The judge took 130 pages to explain that Harvard’s “holistic review” admissions policies — which include ascribing particular attributes to certain ethnicities, such as Asian Americans, and assessing the value to Harvard of those attributes — are, considering 41 years of Supreme Court precedents, permissibly race-conscious. She said the policies do not discriminate against Asian Americans.
However, the suit some Asian Americans filed against Harvard correctly cited evidence from Harvard that more objective admissions policies than Harvard’s would admit many more Asian Americans. What a tangled web we weave when we deceive ourselves into thinking that we can favor some groups without disfavoring others, or disfavor some without acting on the basis of stereotypes. But before disparaging Harvard’s attempts to shape its student body, and before judging the judge’s opinion, consider three facts:
First, Harvard admitted just 4.5 percent of the 43,330 applicants to this year’s freshman class of 1,650, so it needs some sorting metrics (to serve the institution as a whole and many subconstituencies, from the athletic department to alumni relations). Second, if Harvard were to admit every applicant with a perfect grade-point average, it would increase the size of its entering class 400 percent. Third, a Harvard document presented in the trial estimated that relying exclusively on objective academic measurements — secondary school transcripts and SAT scores — would produce a Harvard student body 43 percent Asian American and 1 percent African American. (Caltech, which relies much more heavily on those than other highly selective institutions, enrolled a 2018 freshman class that was 40 percent Asian.)
Now, three questions. Would you be comfortable with a legal requirement that only such objective metrics be used in college admissions? If that were required, would Harvard have to choose by lottery the 25 percent of the “perfect GPAs” to admit? Would you be comfortable with the nation’s most elite institutions — very few schools are selective enough to be able to curate their student bodies for whatever diversity is desired — looking so little like the nation?
Before the discomforting reality of racial preferences was blurred by the anodyne phrase “affirmative action,” the 1976 Democratic platform spoke of “compensatory opportunity,” thereby presenting race-conscious policies as remediation for past social injuries. But the Supreme Court’s 1978 Bakke decision, the first concerning higher-education admissions, authorized schools to consider race as a small “plus” factor in admissions in order to achieve “diversity.” So, “race-conscious remedies” were not to be remedial. Or of finite duration. They would be forever, for the benefit of the privileged — those admitted to, and who administer, colleges and universities.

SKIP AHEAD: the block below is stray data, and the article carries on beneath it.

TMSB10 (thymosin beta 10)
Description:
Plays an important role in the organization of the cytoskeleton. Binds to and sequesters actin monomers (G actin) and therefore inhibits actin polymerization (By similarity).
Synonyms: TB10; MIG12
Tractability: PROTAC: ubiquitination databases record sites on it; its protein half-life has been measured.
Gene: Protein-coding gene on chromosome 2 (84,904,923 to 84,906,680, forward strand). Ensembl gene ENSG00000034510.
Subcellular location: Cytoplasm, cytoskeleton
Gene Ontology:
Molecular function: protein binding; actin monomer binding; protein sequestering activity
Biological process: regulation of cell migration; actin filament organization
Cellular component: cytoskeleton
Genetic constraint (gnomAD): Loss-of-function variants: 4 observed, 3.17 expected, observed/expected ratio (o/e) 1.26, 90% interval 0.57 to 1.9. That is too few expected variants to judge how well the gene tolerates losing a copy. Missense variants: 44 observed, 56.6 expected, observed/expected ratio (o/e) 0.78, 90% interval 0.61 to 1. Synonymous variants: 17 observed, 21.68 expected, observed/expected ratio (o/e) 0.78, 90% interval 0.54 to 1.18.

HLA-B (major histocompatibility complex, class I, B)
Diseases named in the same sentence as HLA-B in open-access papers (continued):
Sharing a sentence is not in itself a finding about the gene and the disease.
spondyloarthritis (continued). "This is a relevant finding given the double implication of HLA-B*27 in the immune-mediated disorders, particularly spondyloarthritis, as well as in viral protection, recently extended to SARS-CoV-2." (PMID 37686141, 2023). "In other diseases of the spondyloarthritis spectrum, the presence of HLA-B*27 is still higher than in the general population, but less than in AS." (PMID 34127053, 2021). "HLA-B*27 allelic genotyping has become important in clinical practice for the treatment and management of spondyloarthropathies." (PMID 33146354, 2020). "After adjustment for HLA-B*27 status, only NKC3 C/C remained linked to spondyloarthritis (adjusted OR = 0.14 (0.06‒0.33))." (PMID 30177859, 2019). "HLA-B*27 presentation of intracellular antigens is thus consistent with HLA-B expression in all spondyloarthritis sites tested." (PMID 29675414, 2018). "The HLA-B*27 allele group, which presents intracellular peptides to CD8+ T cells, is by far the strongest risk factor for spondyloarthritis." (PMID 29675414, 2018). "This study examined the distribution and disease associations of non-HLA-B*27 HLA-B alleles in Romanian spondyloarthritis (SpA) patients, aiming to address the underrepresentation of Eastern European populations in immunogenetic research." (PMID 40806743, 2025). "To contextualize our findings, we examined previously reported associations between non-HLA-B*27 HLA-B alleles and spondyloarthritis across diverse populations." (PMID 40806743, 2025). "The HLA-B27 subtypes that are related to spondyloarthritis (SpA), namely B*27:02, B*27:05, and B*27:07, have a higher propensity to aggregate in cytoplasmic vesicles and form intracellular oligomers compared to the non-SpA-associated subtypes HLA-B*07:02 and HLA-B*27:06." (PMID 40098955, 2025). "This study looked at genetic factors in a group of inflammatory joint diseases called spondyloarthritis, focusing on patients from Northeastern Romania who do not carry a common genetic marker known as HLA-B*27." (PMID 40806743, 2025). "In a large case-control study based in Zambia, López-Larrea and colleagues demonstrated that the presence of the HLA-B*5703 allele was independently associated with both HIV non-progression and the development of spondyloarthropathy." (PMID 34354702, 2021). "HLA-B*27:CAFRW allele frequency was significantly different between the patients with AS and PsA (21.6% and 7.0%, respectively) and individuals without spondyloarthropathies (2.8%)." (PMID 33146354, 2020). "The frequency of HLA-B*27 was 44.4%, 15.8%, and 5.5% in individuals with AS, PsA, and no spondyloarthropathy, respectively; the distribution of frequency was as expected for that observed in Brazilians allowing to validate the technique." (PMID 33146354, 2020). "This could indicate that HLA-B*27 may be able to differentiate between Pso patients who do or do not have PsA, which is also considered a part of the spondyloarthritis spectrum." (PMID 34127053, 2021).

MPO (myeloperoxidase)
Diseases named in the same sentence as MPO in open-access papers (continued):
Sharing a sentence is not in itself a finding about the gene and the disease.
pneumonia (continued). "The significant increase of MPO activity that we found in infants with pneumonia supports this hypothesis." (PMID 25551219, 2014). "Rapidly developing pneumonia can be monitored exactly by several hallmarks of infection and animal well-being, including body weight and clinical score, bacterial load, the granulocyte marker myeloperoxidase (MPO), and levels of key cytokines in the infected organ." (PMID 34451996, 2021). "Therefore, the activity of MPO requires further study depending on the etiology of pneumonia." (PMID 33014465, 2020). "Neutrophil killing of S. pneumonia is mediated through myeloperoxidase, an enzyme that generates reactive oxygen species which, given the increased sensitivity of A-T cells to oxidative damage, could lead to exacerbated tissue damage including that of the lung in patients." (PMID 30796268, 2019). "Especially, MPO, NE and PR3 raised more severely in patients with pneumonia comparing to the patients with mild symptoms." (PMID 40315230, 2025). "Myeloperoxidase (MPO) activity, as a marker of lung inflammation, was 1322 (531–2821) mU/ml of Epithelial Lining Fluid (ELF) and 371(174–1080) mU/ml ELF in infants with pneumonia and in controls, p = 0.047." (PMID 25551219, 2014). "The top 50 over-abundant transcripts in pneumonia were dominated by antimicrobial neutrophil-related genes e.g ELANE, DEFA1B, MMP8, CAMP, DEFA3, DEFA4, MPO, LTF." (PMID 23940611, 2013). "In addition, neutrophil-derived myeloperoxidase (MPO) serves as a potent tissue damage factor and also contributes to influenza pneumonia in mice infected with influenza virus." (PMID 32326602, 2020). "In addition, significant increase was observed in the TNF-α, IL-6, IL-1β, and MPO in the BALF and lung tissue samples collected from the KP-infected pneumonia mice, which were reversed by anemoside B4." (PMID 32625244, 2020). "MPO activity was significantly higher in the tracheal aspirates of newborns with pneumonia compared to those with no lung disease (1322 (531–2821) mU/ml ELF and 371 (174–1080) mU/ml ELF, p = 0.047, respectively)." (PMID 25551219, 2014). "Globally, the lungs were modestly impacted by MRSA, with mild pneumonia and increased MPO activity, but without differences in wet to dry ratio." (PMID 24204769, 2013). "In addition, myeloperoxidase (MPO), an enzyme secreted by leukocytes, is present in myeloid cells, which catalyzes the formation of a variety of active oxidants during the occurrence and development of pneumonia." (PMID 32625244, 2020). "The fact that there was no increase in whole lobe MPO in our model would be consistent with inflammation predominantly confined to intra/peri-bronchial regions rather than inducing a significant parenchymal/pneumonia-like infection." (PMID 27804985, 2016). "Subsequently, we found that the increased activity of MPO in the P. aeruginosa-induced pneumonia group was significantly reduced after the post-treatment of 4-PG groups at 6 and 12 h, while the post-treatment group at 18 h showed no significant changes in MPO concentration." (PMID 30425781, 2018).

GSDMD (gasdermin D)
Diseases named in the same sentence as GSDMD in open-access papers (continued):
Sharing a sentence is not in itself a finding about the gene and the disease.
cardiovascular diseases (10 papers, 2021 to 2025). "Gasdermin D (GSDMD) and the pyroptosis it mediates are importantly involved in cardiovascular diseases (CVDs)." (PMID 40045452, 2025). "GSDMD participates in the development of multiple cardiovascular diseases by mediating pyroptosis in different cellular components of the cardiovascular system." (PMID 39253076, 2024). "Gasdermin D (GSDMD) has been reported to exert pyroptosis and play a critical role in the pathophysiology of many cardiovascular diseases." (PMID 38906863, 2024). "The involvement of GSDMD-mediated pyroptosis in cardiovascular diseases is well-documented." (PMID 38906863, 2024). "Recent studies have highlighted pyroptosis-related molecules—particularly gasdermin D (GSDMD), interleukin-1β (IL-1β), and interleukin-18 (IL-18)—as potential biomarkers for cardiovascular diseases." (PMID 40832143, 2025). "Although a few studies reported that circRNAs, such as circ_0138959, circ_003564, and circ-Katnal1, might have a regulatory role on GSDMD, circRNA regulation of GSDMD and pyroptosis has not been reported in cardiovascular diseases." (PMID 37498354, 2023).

In this fifth decade of judicial tinkering, with the Harvard case probably heading to the Supreme Court, it is clear that the admissions departments of highly selective universities will devise metrics compatible with porous judicial language in order to shape student bodies to serve what they consider institutional needs. Courts can try to confine admissions departments with porous terms like minor “plus-factors” that are “narrowly tailored” to achieve a “critical mass” of this or that minority without “unduly” harming any group. But those departments will resort to cynical evasions.
Taking race “into account” could just as well be called taking into account cultures (of communities or ethnic cohorts). Some attributes, including those conducive to academic excellence, are disproportionately prevalent among various groups (e.g., Asian Americans, Jews at various times).
So, a fourth question: If universities do not consciously shape their student bodies, who will? The U.S. Education Department, with criteria as variable as the nation’s election results?
America’s great universities, having become playthings of progressives, are now targeted by populists. Two years ago, the Republican tax bill targeted elite schools with the largest per-student endowments. This tax raises a pittance but scratches a populist itch — resentment of excellence. Last month, a Republican administration’s Education Department threatened to withdraw federal funding from a joint Duke University and University of North Carolina Middle East–studies program because it lacks viewpoint — wait for it — diversity. And reflects hostility to Israel, is insufficiently “positive” about Christianity and Judaism, and is saturated with extraneous progressive propaganda. These charges, and accusations of anti-Semitism, are entirely plausible, but are conservatives, supposed proponents of modest government, comfortable with bureaucrats dictating the contents of college courses?
The uninhibited district-court judge in the Harvard case, who suggested Harvard admissions officers be trained against “implicit bias,” asserted that student-body diversity fosters “tolerance, acceptance, and understanding.” So, consider a fifth question: Is it a mere coincidence that academia’s obsession with diversity has coincided with a tsunami of campus intolerance and hysteria?
© 2019 Washington Post Writers Group